This morning the ranger stopped by and asked if we wanted to stay longer, but we were ready to move on.

Tonight, Tuesday, we're staying at an RV park in Bakersfield.  Craig said he didn't care for the last place we stayed in this area so I looked in the Escapee book and found this one.  I know many of you have said read the reviews, but I have been trying to be more spontaneous. The blurb sound fine in the Escapee book, and it does have large level pull-thru pads as mentioned.  But it also has the main Bakersfield train yard right next to us.  I don't mind too much, and hope they don't run all night.

I told Craig the train whistle was "romantic."  We will see how we feel about it in the morning.   

RUMBLE!

Friday, October 4, 2013

Kolob Reservoir


On Thursday, after a slow start in the morning, we decided to take the scenic drive our neighbors had done the day before and highly recommended.  

We headed out of Springdale toward the small town of Virgin. On the way we passed thru Rockville. As we drove down the road we couldn't help notice how well kept the small homes were, and how green the lawns and trees were. It looks like a charming place. But who knows. Bad things can happen in pretty little houses.

Along the drive we also had many excellent views of the rock formations and buttes. They do not end at the park boundaries.



Just before Virgin we turned onto  Kolob Reservoir Road. Part of it is along the edge of the park, and in some places it goes thru. 

At one place we could see a ranch down by the river. The pastures were very green and the horses looked like tiny toys.




We passed a number of trail heads that were blocked with cones and tape and notices of the park closure. We also noticed a number of cars either parked at the trail heads or along the road.  

We joined the "rebels" and became trespassers on the people's land.  We took a hike.



It was short, only about three miles, and quite easy, but on the way back clouds started rolling in and the air took on a pre-storm chill.

Craig wasn't feeling great, so once back at the car we decided to head back to the Alfa and not drive on up to the reservoir.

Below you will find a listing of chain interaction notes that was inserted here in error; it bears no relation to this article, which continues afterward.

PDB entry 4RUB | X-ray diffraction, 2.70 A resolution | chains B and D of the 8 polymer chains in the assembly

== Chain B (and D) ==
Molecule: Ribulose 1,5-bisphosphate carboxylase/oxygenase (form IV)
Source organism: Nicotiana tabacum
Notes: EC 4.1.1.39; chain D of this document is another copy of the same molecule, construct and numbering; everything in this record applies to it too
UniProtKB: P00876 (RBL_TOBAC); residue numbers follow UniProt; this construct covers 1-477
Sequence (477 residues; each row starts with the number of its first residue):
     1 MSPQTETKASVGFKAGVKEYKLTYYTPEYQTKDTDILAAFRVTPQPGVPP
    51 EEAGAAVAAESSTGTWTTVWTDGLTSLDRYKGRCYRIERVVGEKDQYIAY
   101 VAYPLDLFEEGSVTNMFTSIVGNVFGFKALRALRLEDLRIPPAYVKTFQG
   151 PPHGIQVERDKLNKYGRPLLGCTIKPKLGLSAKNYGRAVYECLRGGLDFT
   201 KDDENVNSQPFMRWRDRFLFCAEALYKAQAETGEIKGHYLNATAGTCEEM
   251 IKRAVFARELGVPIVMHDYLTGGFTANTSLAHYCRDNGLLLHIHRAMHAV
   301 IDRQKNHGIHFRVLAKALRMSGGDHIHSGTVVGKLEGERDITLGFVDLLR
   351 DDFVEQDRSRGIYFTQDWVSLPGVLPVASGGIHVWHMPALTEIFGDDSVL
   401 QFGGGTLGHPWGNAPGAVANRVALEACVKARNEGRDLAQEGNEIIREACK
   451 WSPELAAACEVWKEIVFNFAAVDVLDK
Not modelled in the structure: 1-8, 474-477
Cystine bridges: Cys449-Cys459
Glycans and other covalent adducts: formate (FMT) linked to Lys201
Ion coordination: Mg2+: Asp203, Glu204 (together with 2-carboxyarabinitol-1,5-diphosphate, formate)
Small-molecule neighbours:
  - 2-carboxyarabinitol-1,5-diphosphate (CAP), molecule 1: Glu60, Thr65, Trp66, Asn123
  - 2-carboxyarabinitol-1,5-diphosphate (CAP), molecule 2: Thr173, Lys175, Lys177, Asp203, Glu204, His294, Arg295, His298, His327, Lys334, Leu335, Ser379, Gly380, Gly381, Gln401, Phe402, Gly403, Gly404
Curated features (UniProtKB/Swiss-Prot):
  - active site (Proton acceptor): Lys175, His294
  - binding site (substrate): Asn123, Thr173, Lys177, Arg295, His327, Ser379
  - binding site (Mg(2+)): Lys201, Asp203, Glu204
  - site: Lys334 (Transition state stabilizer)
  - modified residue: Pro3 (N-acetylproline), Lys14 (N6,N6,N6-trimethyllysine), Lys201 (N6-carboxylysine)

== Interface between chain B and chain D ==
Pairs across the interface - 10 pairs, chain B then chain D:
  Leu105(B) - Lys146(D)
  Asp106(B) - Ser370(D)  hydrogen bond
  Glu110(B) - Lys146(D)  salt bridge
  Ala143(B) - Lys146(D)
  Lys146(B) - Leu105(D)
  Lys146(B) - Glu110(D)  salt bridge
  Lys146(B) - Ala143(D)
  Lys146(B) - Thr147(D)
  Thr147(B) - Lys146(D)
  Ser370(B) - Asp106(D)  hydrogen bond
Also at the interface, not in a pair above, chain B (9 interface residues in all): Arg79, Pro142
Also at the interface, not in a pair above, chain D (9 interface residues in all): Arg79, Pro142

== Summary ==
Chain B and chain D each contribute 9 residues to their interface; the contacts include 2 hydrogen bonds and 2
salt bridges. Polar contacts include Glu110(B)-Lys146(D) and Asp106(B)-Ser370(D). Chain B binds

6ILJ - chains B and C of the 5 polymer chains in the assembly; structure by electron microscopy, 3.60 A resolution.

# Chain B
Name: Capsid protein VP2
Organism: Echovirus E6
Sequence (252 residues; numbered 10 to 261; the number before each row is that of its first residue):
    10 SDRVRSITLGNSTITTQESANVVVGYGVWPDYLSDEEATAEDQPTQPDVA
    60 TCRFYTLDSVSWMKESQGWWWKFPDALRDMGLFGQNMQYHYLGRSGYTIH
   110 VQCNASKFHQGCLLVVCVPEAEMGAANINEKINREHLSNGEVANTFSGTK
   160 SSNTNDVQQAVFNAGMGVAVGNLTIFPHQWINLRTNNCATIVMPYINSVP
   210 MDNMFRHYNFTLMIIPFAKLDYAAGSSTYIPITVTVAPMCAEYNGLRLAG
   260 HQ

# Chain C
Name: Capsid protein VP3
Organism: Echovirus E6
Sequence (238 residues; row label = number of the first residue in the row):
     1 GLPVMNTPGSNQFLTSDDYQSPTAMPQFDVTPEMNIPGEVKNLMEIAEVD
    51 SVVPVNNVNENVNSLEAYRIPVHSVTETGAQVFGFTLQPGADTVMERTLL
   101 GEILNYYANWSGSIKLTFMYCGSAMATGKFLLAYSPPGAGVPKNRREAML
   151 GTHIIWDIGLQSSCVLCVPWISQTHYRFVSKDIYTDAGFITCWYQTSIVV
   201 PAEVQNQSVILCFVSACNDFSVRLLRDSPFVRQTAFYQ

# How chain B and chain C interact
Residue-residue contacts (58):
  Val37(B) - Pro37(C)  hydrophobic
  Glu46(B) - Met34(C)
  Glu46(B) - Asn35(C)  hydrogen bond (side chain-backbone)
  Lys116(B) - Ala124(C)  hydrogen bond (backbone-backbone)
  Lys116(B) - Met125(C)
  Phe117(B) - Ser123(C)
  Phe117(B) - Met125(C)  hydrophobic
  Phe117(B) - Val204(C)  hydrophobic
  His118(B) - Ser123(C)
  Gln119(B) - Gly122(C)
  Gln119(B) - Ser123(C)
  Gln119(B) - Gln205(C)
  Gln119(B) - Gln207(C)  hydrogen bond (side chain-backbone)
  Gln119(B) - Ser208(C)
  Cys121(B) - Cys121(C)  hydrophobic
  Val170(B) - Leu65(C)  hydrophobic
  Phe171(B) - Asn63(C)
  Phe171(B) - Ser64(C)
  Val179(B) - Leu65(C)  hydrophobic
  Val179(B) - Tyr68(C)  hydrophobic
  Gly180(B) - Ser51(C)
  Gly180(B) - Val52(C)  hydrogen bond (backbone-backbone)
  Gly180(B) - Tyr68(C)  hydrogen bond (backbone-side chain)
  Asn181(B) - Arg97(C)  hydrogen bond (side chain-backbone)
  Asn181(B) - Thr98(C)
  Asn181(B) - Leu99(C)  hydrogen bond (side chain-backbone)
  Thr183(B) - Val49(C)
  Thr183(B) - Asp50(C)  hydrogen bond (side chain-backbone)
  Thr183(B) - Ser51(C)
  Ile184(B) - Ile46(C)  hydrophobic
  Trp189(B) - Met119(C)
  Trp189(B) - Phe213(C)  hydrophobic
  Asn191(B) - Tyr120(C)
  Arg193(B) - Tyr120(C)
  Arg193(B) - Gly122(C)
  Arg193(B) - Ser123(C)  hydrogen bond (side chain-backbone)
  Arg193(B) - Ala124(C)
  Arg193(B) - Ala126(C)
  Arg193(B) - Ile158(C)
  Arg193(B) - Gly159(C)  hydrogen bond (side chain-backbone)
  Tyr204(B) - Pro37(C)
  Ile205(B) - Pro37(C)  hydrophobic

We did see a ranger talking with someone who was parked in a trail head lot.  I hope they were just being warned and not ticketed.

When I look at the image below I think of our government. 
 So many stone-heads!


They were fun to see on our walk in Zion, but sad to think about now.

Maybe a voice from here will give them guidance:

Zion National Park, October 2013

Thursday, October 3, 2013

Antelope Canyon (Wednesday October 2.)

Antelope Canyon has always been on my list of places I've wanted to see in person.  We have had a wonderful large photograph from there on our living room wall for many years.  But I had not planned on going there from our Zion Campground location.  We chose to stay here so we could just hop on the shuttle and explore Zion. However since the park is closed, we decided to drive to Arizona in our car and visit Antelope Canyon because it is on Indian land and not closed.

The 120 mile (one way) drive to the canyon was itself quite impressive.  The road thru Zion National Park was open to traffic, so we were able to see more of it than we had from the shuttle bus on Monday.  We went thru a tunnel to the Eastern entrance of Zion National park. It was built in the 30's and under normal conditions large RVs can go thru with special arrangements.  (They close it from on coming traffic and the large vehicle drives down the middle.) But even that would not be a possibility for us because the Alfa is 13' 1" tall and the limit is 13' 1".  Hit a bump and we would hit our satellite dome!